John Dougherty gets insurance coverage to defend against extortion charges

0

Now it’s up to John Dougherty’s insurance company to bear the cost of defending the former union leader against extortion and conspiracy charges in federal court.

Judge Ramy Djerassi of the Philadelphia Court of Common Pleas order the National Union Fire Insurance Co. of Pittsburgh, PA, to advance Dougherty’s defense costs and expenses on March 17. The order grants a motion for a special injunction that Dougherty filed when the insurance company denied his request for coverage.

Dougherty is insured under National Union’s “D&O and Nonprofit Organizations” liability coverage section of its policy with the International Brotherhood of Electrical Workers, Local 98, where he was a business manager until his retirement. resigned following his conviction for conspiracy in 2021. Under this policy, the insurer must advance the costs of defense if the insured does not have valid exclusions.

Defendants argued an exclusion applied because Dougherty knew his conduct was wrong, but the judge called that logic ‘circular’ as Dougherty is presumed innocent until a trial proves otherwise .

Denying coverage for his legal fees, Djerassi said, would cause irreparable harm to Dougherty.

Lamb McErlane’s Joseph Podraza represented Dougherty in the case. He said he was unaware of any previous decision in Pennsylvania that found an insurer’s failure to provide expenses rose to the level of irreparable harm.

Given the nature of the injunction – which was intended to compel an act rather than prevent one – the judge noted the higher standard of review involved in assessing potential harm. Djerassi said that given what’s at stake if Dougherty doesn’t receive coverage, the injunction was warranted.

Dougherty argued that without the upfront fee, he would not be able to retain consultants and risk having his lawyers drop his case.

Djerassi said the harm such a result would cause would likely be irreparable.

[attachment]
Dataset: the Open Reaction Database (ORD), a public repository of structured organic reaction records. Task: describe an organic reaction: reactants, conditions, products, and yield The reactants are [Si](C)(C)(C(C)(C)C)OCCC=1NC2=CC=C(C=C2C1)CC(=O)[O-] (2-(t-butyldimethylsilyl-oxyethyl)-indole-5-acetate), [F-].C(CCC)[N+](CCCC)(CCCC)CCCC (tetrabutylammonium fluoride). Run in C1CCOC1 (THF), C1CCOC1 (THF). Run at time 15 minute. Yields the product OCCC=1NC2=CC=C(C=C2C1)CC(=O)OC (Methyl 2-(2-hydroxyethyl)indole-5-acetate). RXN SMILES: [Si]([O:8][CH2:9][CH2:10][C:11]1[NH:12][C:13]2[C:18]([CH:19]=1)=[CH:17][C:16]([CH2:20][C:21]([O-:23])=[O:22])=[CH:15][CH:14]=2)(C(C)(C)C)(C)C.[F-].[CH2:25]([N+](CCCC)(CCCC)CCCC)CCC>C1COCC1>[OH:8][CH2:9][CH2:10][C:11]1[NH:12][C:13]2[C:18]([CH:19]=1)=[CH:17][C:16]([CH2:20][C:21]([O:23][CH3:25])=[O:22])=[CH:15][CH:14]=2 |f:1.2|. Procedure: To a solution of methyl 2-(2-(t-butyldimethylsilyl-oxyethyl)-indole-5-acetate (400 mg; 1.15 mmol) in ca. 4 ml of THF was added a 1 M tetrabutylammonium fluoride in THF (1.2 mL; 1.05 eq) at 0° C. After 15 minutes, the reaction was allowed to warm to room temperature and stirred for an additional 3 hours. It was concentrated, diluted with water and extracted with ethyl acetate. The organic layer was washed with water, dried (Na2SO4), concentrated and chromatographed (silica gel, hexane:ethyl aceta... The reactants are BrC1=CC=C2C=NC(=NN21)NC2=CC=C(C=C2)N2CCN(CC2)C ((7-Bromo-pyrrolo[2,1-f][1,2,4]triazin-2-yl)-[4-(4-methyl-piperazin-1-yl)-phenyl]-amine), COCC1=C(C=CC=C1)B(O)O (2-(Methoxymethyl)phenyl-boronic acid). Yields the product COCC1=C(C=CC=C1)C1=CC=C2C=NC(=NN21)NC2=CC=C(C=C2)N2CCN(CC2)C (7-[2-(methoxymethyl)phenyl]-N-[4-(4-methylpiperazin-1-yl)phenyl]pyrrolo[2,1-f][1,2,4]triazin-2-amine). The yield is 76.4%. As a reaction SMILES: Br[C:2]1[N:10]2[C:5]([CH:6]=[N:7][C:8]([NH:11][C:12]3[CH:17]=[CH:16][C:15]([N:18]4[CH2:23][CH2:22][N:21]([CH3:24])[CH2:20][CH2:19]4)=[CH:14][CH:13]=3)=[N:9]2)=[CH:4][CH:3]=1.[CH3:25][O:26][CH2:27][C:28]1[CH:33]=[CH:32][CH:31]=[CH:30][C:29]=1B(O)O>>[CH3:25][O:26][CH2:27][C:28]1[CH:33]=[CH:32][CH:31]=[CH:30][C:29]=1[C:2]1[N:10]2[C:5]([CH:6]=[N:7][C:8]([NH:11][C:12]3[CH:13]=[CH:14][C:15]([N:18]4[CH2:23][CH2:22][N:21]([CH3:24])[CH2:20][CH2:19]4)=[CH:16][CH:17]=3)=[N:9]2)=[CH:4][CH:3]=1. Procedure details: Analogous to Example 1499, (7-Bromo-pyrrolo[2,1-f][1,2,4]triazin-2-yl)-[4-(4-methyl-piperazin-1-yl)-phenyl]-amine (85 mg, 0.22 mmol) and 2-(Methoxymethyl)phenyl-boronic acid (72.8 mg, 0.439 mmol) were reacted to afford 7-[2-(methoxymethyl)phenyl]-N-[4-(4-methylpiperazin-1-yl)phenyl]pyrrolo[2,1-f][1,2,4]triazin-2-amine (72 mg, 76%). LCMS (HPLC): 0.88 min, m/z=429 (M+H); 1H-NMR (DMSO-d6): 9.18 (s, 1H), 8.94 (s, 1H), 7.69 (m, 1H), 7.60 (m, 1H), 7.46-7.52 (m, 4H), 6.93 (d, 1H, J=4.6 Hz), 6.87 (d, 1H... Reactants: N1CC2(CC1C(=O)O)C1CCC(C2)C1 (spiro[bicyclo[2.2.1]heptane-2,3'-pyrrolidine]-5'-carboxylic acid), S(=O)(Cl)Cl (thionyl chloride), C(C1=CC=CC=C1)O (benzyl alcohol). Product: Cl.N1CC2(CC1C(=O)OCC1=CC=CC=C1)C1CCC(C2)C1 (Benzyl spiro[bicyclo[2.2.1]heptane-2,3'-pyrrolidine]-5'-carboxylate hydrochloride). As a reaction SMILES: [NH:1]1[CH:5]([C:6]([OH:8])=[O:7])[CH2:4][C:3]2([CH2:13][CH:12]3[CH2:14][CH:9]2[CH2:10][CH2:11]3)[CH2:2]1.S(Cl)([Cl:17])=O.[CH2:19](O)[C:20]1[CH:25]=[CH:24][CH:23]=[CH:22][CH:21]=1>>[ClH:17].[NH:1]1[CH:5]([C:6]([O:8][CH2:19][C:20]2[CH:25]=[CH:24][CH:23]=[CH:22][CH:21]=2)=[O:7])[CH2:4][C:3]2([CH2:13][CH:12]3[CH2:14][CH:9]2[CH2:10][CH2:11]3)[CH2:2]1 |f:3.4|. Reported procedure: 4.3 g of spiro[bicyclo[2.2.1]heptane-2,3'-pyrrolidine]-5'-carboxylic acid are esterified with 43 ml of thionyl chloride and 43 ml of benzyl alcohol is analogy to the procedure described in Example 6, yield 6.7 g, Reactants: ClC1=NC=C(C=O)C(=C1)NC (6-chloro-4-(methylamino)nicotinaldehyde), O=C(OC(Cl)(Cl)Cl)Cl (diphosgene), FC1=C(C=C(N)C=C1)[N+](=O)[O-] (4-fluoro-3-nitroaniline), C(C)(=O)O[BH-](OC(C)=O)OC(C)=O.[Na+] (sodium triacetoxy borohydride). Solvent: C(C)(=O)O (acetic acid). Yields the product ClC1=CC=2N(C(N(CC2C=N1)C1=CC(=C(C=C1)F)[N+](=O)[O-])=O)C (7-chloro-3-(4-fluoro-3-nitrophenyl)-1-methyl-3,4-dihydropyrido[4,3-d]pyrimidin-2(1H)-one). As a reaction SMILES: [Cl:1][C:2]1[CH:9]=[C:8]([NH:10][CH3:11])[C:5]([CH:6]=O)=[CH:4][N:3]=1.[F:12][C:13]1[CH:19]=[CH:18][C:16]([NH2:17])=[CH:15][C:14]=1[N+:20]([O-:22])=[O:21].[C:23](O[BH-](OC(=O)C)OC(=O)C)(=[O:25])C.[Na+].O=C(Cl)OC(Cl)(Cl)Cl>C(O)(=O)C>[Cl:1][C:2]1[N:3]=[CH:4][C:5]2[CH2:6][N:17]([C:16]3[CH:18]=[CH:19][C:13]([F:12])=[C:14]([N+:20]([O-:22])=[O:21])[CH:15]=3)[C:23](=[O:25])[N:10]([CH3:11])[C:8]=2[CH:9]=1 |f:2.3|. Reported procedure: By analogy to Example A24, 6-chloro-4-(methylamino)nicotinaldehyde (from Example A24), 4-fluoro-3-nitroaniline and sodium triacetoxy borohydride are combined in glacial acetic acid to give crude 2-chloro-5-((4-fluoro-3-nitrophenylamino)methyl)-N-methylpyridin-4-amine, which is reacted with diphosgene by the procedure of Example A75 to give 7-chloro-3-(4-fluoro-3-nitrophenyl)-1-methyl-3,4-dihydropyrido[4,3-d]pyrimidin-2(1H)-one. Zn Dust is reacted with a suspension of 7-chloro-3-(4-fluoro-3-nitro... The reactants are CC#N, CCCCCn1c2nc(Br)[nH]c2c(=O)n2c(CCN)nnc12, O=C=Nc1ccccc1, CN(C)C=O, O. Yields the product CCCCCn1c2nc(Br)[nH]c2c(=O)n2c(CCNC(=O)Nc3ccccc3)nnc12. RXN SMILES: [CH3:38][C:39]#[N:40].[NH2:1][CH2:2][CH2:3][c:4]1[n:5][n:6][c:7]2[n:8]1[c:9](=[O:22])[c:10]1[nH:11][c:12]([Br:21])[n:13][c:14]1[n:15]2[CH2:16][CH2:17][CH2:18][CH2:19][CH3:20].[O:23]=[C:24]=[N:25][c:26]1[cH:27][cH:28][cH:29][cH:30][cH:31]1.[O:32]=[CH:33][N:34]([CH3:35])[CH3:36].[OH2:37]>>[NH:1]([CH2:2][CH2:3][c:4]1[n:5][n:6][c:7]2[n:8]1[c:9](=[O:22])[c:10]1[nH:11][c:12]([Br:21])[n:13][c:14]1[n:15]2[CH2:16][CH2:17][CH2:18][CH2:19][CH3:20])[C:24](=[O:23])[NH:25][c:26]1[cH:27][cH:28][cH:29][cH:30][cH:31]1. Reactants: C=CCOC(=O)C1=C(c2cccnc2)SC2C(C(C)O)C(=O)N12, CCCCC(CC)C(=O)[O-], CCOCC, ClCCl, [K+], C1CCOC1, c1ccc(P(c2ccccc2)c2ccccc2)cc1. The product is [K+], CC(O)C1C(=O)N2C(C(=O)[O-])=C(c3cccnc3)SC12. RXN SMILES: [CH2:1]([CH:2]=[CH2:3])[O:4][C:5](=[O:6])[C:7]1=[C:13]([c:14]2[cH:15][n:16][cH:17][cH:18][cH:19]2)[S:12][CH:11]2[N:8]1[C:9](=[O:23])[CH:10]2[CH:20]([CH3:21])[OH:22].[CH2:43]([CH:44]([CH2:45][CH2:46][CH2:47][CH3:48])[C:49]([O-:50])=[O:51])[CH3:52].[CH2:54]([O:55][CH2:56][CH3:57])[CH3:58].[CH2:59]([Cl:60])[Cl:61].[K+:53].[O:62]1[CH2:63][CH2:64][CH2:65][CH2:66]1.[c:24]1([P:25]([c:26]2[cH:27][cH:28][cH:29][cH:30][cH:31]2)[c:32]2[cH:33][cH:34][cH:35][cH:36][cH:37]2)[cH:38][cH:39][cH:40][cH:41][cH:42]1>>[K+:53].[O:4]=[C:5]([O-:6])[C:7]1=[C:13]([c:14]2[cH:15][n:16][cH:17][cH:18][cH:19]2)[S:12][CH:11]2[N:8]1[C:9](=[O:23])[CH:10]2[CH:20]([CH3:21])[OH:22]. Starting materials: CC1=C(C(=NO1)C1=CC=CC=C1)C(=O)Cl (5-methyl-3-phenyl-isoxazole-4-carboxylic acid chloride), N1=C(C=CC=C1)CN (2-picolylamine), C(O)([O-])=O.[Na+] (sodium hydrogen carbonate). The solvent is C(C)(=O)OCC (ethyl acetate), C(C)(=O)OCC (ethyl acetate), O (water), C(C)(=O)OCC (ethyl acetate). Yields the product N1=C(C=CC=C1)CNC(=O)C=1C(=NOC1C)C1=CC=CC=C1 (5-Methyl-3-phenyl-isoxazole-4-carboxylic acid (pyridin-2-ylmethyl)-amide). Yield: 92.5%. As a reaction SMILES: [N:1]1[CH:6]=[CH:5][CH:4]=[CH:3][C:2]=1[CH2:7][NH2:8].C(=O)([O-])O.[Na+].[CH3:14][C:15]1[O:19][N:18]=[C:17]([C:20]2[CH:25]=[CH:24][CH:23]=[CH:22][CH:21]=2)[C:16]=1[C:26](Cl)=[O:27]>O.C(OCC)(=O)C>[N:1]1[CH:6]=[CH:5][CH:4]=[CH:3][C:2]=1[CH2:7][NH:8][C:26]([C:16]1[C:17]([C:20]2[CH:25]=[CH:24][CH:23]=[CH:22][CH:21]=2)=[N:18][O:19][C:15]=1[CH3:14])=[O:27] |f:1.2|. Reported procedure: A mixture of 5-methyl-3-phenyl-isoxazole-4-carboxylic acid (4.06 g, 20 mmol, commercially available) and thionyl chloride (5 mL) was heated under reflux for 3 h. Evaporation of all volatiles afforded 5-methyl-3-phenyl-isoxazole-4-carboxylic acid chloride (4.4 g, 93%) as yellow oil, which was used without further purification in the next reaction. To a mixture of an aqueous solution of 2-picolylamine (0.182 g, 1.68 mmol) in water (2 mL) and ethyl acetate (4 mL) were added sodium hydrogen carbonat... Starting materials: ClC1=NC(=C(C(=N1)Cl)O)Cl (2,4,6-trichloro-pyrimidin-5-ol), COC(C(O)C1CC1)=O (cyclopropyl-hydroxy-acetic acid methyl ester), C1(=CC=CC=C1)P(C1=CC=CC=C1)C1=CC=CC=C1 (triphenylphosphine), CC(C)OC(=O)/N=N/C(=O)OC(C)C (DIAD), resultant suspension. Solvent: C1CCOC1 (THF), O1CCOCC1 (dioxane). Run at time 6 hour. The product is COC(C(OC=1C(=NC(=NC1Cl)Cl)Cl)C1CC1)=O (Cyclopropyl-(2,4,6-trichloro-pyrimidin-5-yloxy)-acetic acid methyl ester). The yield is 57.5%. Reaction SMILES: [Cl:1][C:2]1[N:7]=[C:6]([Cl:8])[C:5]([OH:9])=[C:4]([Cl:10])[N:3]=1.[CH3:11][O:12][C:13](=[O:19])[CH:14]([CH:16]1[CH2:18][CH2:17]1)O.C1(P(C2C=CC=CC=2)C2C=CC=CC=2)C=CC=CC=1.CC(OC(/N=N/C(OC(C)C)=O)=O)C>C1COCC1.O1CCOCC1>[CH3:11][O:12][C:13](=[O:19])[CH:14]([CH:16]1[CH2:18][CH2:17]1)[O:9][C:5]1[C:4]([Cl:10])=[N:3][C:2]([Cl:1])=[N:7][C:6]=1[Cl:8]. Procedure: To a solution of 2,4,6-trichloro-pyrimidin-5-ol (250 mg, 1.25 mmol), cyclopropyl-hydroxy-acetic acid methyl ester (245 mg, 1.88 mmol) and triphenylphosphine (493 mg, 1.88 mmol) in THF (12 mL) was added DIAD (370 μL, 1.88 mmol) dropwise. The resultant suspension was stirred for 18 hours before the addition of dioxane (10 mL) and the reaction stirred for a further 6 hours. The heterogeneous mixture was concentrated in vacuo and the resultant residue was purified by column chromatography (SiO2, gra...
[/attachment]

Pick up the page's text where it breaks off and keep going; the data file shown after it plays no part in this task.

“The damage presented by a possible criminal conviction with its threat to freedom is substantially different from civil liability,” he wrote. “A conviction has consequences for personal liberty, reputation and family life that cannot be measured or adequately compensated by damages.”

Michael DiFebbo and Sean Mahoney of Kennedys Law represented the National Union. DiFebbo declined to comment.

The charges will go towards Dougherty’s defense against an indictment that federal prosecutors brought against him and his nephew, Gregory Fiocca, in U.S. District Court for the Eastern District of Pennsylvania in March 2021.

Dougherty and Fiocca face 18 counts of extortion and one count of conspiracy to commit extortion related to threats they made against Fiocca’s employer for cutting Fiocca’s salary.

The indictment alleges that Fiocca assaulted its project manager and Dougherty threatened economic retaliation.

If found guilty on all counts, according to at the U.S. Attorney’s Office for the Eastern District of Pennsylvania, Dougherty and Fiocca face a maximum possible sentence of 380 years in prison, a $4.75 million fine, a two-year supervised release sentence and a special assessment of 1,900 dollars.

These charges are unrelated to Dougherty’s public corruption case, in which he and former Philadelphia City Councilman Bobby Henon were convicted of conspiracy and honest services fraud.

Share.

Comments are closed.